So Acceleration, the change in Velocity, has the same mathematical relationship to Velocity as the the Change in Daylength graph has to the Daylength graph. (Mathematically, the “change in” graphs are both graphs of the slopes of the other graphs.) And for the same reason, a velocity graph that oscillates will follow a quarter cycle behind an acceleration graph just as the Daylength graph will lag the Change in Daylength graph by a quarter year. This time lag of a quarter cycle is hard to understand. It creates a confusing time lag between the cause of accelerating force and the effect of velocity. This confusing time lag is important to be aware of if we are trying to change the direction of something.

I once saw this lag between cause and effect in a memorable way. My class was walking back to school down the gentle grade of a newly-paved, not- yet-open-to-traffic road. Two of the oldest boys asked if they could try to roll down that gentle grade while sitting on a skateboard. So, like kids on a sled, one sat behind the other and they started rolling along at little more than walking speed.

They started out fine but their combined weight was not quite centered so they started to veer to the left. This led them to lean to the right which brought them back around until they were going to the right but now they were swerving towards the right so they leaned more strongly to the left which brought them around too quickly so they leaned again to the right and rolled off the skateboard onto the pavement. I remember this well because they tried four or five times and every time the same slow motion rolling off onto the pavement inevitably happened. It all happened slowly enough that I could empathically feel the shifting of weights and the swerving growing out of control. Over and over again. There was something out of balance that they couldn’t get right. What was it? They weren’t turning out of their turn soon enough. Each swerve inspired a greater shift in weight from them that was harder to shift back in the other direction in time to avoid the next swerve.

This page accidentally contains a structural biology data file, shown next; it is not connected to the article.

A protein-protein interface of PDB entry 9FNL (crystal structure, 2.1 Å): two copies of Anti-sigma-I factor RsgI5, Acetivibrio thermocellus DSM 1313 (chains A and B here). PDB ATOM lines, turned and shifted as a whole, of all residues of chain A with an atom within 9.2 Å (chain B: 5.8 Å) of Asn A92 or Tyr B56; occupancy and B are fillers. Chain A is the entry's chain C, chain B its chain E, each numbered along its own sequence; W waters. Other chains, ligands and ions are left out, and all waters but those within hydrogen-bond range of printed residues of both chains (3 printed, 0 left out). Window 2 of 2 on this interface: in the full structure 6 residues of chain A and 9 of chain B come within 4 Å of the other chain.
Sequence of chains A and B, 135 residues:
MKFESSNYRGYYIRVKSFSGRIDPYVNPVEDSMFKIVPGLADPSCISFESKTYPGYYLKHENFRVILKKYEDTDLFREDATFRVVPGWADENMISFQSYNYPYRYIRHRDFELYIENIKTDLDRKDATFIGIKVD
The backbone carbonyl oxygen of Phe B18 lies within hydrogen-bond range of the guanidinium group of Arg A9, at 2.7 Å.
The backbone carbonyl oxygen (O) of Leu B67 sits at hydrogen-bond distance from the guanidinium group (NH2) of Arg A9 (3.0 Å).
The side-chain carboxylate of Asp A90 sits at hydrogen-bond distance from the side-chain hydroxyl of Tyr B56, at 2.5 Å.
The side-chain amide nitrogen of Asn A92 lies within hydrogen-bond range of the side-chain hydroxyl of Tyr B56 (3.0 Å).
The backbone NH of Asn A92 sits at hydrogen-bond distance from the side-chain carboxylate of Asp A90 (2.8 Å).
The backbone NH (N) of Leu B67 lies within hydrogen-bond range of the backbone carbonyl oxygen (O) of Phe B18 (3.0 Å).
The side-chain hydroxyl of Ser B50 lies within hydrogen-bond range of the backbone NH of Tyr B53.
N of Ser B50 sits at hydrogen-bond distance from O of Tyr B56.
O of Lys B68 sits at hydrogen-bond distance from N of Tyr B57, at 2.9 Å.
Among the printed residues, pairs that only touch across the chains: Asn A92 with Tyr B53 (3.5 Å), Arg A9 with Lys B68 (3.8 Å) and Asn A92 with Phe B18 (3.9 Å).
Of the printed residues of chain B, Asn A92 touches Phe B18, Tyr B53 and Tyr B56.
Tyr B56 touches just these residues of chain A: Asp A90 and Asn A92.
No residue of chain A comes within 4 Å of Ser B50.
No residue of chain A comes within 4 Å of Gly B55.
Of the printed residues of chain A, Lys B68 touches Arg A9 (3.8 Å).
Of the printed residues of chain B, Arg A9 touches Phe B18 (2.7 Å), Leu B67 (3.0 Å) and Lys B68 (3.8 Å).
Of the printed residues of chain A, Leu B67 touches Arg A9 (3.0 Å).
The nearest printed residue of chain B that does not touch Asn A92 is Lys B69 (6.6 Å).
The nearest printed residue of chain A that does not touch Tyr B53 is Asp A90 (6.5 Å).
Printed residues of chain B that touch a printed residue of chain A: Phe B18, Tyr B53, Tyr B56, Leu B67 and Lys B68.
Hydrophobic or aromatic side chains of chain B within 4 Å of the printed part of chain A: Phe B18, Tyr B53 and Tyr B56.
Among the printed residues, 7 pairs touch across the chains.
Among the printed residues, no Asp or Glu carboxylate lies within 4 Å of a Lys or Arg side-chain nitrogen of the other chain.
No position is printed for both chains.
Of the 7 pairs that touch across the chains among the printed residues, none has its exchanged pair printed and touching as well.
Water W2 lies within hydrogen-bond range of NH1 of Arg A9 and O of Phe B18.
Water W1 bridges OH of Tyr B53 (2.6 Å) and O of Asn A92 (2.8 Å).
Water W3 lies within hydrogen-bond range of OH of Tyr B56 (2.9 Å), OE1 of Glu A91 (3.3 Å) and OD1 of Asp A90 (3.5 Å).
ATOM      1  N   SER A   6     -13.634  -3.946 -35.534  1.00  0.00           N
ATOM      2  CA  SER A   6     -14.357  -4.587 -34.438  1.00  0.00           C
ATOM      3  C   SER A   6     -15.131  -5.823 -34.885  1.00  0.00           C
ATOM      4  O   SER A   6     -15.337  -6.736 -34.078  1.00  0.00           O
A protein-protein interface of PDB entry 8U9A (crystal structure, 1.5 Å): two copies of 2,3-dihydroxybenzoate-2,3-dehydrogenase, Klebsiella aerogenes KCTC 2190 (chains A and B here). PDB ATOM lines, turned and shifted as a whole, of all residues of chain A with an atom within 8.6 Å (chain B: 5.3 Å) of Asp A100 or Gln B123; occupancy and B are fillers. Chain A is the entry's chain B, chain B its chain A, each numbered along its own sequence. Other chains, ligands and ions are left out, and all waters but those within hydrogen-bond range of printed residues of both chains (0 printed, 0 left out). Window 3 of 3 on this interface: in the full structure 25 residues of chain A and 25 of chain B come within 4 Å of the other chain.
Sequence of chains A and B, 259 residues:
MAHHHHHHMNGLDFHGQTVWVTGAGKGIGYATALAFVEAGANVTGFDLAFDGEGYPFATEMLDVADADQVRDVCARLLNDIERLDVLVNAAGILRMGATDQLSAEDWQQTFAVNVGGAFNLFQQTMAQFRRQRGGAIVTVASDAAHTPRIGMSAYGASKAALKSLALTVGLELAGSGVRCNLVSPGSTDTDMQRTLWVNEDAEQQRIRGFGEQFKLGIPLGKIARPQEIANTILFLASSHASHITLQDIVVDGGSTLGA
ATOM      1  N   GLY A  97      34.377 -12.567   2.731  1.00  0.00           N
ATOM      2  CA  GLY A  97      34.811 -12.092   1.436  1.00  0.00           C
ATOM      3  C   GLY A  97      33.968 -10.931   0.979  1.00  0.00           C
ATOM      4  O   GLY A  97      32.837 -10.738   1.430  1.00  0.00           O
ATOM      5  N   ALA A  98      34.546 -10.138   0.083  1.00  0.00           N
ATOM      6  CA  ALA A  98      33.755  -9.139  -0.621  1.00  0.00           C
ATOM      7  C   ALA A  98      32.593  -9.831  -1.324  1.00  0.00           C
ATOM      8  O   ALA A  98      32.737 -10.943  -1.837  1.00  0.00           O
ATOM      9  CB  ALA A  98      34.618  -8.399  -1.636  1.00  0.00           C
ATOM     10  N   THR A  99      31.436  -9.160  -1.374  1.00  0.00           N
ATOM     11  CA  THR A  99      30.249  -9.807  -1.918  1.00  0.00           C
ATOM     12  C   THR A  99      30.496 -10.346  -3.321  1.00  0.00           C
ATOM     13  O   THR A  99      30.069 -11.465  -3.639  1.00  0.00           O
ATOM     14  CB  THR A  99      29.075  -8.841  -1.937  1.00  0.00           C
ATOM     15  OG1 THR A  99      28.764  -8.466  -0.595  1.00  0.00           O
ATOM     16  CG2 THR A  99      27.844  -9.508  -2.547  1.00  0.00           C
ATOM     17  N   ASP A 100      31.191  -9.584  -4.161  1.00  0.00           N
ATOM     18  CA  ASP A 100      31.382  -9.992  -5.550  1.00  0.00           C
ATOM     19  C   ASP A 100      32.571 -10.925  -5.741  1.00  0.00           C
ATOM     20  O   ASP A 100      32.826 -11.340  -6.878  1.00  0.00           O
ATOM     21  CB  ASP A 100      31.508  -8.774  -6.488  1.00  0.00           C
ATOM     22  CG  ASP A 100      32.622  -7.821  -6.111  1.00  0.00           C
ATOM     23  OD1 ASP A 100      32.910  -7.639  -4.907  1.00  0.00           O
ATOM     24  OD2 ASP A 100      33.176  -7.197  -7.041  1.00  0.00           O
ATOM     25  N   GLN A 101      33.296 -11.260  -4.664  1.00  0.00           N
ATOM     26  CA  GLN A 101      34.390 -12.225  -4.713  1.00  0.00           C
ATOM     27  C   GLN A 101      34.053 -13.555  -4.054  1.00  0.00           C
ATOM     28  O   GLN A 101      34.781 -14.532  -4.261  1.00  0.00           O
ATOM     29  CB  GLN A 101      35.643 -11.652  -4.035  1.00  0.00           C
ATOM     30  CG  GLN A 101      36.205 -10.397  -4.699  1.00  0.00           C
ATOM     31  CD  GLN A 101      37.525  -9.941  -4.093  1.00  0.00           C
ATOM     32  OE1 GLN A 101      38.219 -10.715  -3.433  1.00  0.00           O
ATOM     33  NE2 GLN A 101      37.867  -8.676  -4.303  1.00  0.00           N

Here’s an image to help think about these time lags: Why is it that when we are steering a car around a tight turn to the right, we start turning the wheel back to the left halfway through the turn?

If we kept the wheels turned all the way to the right until the car heading in the direction we wanted, then the car would still be turning further to the right and by the time we had straightened the wheels, the car would be heading off to the right of where we intended to go. We would have to then swerve back towards the left. One of the marks of my beginning driving was my car swaying back and forth within my lane. The car will oscillate back and forth until we learn to start turning away from our goal before reaching it.